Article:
Birds of Prey is, at its core, a movie about women escaping toxic male environments. Harley is finally free of the Joker (yes that’s a toxic relationship no matter what the internet says…) Renee Montoya (Rosie Perez) isn’t taken seriously as a detective, Dinah Lance (Jurnee Smollett-Bell) works for a controlling psychopath, and Helena Bertinelli (Mary Elizabeth Winstead) wants revenge against the men who killed her family. The movie never gives any of these toxic men the opportunity to outshine a female costar. For example, when a villain is trying to do his standard bad guy monologue, he is cut off or overshadowed by something like text on the screen, a narrator voice over, or cutting to an entirely different scene. It also includes little things like wearing practical clothing during a fight and offering someone a hair tie. No one wants their long flowy hair in their face when fighting bad guys. Things like that speak to female viewers. I don’t care if you have superpowers, you can’t fight in stilettos and a miniskirt, especially if your hair is constantly falling in your face. This is a movie any action fan would enjoy. The characters are an interesting and dynamic group. Robbie is a perfect Harley Quinn and Smollett-Bell is a clear stand out. She brings a 1970s Pam Grier vibe to Black Canary and contributes to the soundtrack with her amazing rendition of “It’s a Man’s, Man’s, Man’s World”. Winstead brings a social awkwardness that works to her character, Perez and Basco were also fabulous and I can’t wait to see more from them in the next movie.
If I had to pick any “negatives” for this film they would be with how it portrays Roman Sionis/Black Mask (Ewan McGregor), Victor Zsasz (Chris Messina), and Cassandra Cain (Ella Jay Basco). I think both McGregor and Messina did a good job portraying bad guys, but they didn’t remind me of the characters I’m familiar with from the animated series and/or comics. Black Mask was close, but a little too extra (for lack of a better word…) That being said- if this was done on purpose, maybe to portray Sionis as Harley Quinn perceives him- I’m totally okay with it. Messina’s version of Zsasz was menacing and obviously nuts, but not enough so to be recognized as Zsasz from the comics and animated series. His trademark scars were also less prominent which made him almost unrecognizable as Zsasz. Also, Cassandra Cain’s backstory was completely left out.. She’s a well-known character and many people know who she eventually becomes (being vague to avoid potential spoilers…) but Birds of Prey didn’t pull from any of the half dozen or so backstories she’s been given in the comics. The last complaint I have is with the title, Birds of Prey. The movie isn’t about the Birds of Prey, it’s about Harley Quinn. Yes, they make an appearance, but the title leads you to believe that Harley is a member of the Birds of Prey or that they’re the focus of the film. I think the title could be one of the things making long time Batman fans think twice before seeing it.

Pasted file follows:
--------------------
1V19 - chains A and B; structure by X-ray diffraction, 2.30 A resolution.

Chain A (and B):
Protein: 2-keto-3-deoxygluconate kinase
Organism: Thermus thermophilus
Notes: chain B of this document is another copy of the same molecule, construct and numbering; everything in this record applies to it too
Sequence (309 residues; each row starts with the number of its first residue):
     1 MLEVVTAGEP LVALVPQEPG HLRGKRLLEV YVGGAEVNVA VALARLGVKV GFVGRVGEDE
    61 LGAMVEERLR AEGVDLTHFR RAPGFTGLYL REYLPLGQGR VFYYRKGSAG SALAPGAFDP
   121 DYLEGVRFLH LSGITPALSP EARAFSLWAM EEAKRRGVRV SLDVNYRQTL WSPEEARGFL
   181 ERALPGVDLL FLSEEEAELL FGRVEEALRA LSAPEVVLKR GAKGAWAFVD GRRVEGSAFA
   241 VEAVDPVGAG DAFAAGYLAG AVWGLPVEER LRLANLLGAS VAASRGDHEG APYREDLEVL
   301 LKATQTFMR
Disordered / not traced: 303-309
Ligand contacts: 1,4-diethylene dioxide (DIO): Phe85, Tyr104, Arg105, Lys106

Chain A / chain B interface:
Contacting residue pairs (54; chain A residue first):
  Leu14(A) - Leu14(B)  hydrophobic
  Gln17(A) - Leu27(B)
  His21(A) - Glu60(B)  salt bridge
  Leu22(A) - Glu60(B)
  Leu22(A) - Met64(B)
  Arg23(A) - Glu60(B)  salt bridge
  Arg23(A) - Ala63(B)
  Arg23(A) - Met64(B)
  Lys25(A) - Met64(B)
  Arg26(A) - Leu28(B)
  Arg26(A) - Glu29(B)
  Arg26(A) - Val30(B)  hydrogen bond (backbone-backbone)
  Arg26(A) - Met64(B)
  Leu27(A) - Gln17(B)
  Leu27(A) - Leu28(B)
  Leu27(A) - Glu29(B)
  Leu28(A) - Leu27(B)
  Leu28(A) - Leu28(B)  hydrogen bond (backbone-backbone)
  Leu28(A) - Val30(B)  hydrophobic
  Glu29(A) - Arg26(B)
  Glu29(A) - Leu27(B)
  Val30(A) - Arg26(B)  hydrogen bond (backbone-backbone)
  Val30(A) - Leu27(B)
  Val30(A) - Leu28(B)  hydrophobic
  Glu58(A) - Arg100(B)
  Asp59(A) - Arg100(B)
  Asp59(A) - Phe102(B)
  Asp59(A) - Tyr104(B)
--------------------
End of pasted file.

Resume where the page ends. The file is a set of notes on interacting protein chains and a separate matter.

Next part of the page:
Birds of Prey is a female directed, written, and produced action flick. It’s something anyone old enough to see an R-rated movie can enjoy. It brings accurate portrayals of beloved characters to the big screen, along with comic book worthy action sequences and witty dialogue. It’s a fantabulous movie, with important embedded messages that will probably remain at the top of my ranked “Films of 2020” list and it’s possibly my favorite comic book movie ever. Please give it a chance and see it on the biggest screen possible.
Overall Grade: A-
Hear our podcast review on Episode 364: